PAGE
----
Westpac sources said the meeting had been set up months in advance.
Dialling in: Westpac chairman Lindsay MaxstedCredit:Shakespeare
Still, with pitchfork-wielding shareholders at the doorstep, every positive recommendation will count.
As it stands, there is little enthusiasm about backing Hartzer’s bonuses or re-electing former Allens partner Ewen Crouch, the head of the board’s risk and compliance committee. With five directors up for election, Maxsted intends to dial in to Monday’s proxy advisory meeting. We’d have thought he’d be wearing out his Ferragamos up and down Sydney’s Martin Place…
OUTSIDE OF THE BOX
The Liberals inside Melbourne’s Burwood branch found themselves in the headlines on Wednesday after electing LSD advocate Greg Kasarik as the branch’s new treasurer.
Sadly on Thursday, senior branch members leaned on the former army tank driver to resign from his post, with a new treasurer to be appointed at the next branch meeting.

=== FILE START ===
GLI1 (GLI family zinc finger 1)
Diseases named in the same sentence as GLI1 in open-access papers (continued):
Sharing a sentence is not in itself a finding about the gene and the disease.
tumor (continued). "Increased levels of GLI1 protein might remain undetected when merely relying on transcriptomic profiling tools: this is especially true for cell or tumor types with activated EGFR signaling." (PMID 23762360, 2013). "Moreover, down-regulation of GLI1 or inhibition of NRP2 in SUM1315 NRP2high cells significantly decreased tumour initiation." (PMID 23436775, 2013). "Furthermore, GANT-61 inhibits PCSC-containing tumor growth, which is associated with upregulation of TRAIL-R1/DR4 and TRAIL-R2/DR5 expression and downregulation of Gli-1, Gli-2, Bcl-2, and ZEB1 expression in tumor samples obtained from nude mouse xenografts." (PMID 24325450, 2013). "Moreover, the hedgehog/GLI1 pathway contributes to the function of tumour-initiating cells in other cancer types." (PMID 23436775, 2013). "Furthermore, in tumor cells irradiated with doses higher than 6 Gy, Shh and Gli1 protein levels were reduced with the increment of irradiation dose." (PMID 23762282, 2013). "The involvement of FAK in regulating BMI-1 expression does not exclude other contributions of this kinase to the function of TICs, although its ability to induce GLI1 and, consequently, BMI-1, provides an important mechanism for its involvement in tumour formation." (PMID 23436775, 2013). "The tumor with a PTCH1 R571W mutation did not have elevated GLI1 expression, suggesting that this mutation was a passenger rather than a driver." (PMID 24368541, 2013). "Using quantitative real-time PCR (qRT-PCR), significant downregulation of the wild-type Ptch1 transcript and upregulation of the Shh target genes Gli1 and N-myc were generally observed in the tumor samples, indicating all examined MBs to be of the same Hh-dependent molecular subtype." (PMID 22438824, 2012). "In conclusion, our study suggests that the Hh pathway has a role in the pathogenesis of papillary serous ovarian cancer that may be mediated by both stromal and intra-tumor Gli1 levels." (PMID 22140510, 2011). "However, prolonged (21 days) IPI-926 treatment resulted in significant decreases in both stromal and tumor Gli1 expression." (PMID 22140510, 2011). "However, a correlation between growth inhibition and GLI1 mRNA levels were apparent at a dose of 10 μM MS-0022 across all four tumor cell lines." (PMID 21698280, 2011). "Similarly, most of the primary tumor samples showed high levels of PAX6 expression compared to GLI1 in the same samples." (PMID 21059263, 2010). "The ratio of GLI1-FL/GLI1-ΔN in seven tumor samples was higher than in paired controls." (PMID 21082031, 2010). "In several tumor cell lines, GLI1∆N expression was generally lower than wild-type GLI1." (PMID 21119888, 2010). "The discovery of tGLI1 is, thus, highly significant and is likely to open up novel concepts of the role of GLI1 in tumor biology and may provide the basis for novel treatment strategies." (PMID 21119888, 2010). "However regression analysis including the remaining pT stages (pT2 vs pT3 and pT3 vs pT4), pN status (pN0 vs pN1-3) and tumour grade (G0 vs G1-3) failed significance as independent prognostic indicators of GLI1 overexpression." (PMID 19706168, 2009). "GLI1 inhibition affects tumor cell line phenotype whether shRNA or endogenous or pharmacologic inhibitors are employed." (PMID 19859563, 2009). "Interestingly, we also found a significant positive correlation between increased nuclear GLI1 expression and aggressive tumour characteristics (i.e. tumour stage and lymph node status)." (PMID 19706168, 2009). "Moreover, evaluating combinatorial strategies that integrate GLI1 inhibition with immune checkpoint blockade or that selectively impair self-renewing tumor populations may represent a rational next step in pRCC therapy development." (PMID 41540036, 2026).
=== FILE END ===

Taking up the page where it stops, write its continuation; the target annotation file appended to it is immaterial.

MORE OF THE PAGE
Party officials including new state director Sam McQuestin declined to comment on the decision, as did former Burwood MP Graham Watt.
Supporters of Kasarik in the branch, however, were quick to express their disappointment in the decision. After all, he’d been a member of the branch for almost two years.
His antics are unconventional, they say – such as his decision to repeatedly take LSD on state parliament’s steps.
But his cause is rooted in Liberal doctrine, apparently. Kasarik calls himself a campaigner for religious freedoms, arguing that LSD is a religious experience and vital for spirituality.
And while the Liberals profess to be the party fostering freedom of thought, worship, speech and association, Thursday’s decision shows they’ll always draw the line somewhere.
Just ask party veteran Andrew Robb, who revealed on Thursday he had joined the board of Mind Medicine Australia, a body researching the psychological benefits of medicinal psilocybin, the active ingredient in magic mushrooms and ecstasy.
Robb has been frank about his own battle with depression, and how medication he had used for nine years had suddenly ceased to work.
But he’s not used psychedelics: “they’re illegal,” he said.
PARLIAMENTARY PLUS ONES
Silly season has arrived in the Canberra bubble. For the Capital’s most exclusive social grouping, the Parliamentary Partners Association, Christmas-time heralds the arrival of its popular end-of-year lunch as well as its annual general meeting.
This year’s administrative showdown is set to be a doozy. Convenor Robyn